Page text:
DOI: 10.4324/9780415249126-B078-1
Version: v1,  Published online: 1998
Retrieved October 05, 2022, from

6. Scholarship in medieval philosophy

Contemporary study of medieval philosophy faces special obstacles. First, a large body of medieval philosophical and theological literature has survived in European libraries, but because many of these collections have not yet been fully catalogued, scholars do not yet have a complete picture of what primary source materials exist. Second, the primary sources themselves – in the form of handwritten texts and early printed editions – can typically be deciphered and read only by those with specialized paleographical skills. Only a very small portion of the known extant material has ever been published in modern editions of a sort that any reader of Latin could easily use. Third, an even smaller portion of the extant material has been translated into English (or any other modern language) or subjected to the sort of scholarly commentary and analysis that might open it up to a wider philosophical audience. For these reasons, scholarship in medieval philosophy is still in its early stages and remains a considerable distance from attaining the sort of authoritative and comprehensive view of its field now possessed by philosophical scholars of other historical periods with respect to their fields. For the foreseeable future, its progress will depend not only on the sort of philosophical and historical analysis constitutive of all scholarship in the history of philosophy but also on the sort of textual archeology necessary for recovering medieval philosophy’s primary texts.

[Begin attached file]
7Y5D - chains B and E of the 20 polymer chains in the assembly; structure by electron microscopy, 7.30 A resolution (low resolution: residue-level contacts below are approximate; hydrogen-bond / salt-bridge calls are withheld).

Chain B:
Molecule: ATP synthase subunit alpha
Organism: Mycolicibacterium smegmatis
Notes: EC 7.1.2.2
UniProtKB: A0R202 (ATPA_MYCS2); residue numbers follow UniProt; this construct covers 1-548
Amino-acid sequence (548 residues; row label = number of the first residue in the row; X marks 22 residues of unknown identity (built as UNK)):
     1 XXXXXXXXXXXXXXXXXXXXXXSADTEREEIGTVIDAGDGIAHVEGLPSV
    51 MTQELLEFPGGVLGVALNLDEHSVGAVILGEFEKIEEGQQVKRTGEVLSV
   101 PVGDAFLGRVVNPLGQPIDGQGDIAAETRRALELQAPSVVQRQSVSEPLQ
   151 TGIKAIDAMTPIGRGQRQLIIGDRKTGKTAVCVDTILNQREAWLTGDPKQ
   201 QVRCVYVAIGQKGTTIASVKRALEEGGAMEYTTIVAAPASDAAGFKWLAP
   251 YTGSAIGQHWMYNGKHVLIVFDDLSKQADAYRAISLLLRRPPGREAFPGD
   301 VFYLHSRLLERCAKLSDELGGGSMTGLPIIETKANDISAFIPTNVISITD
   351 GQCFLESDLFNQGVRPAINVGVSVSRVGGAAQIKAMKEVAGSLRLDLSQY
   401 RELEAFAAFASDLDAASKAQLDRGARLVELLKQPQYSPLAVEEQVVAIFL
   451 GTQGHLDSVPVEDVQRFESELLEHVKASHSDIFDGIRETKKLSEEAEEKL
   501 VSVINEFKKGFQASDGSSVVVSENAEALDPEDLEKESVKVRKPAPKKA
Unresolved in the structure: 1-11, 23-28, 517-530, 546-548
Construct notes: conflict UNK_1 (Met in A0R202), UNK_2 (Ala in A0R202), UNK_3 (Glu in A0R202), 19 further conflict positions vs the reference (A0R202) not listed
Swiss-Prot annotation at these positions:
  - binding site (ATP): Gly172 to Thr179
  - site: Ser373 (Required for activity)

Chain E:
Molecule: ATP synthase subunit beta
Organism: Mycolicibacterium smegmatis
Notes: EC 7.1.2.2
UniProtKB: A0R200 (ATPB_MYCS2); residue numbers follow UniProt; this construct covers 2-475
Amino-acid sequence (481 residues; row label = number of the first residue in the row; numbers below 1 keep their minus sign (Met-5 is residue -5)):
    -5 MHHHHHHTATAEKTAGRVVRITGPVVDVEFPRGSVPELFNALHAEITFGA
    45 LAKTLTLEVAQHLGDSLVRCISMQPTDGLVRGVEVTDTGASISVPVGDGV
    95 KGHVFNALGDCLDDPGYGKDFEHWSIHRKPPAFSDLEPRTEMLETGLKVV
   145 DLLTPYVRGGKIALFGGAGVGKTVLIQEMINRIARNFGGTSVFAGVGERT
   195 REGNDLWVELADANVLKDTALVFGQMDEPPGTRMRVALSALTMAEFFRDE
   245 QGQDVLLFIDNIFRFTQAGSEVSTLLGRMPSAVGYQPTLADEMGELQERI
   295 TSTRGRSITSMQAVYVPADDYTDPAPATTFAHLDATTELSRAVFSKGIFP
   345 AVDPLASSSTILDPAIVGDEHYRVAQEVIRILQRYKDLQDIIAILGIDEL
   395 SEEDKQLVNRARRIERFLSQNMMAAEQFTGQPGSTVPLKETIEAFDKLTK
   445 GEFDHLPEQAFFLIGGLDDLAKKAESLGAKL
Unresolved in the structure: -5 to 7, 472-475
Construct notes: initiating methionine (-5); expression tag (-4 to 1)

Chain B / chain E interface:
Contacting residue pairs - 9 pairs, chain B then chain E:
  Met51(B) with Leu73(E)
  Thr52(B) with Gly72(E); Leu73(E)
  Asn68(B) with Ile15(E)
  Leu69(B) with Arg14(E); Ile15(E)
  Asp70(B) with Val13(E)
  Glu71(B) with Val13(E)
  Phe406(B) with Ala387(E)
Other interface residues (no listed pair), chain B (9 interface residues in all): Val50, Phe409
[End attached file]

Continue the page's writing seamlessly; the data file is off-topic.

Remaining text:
Citing this article:
MacDonald, Scott and Norman Kretzmann. Scholarship in medieval philosophy. Medieval philosophy, 1998, doi:10.4324/9780415249126-B078-1. Routledge Encyclopedia of Philosophy, Taylor and Francis,
Copyright © 1998-2022 Routledge.

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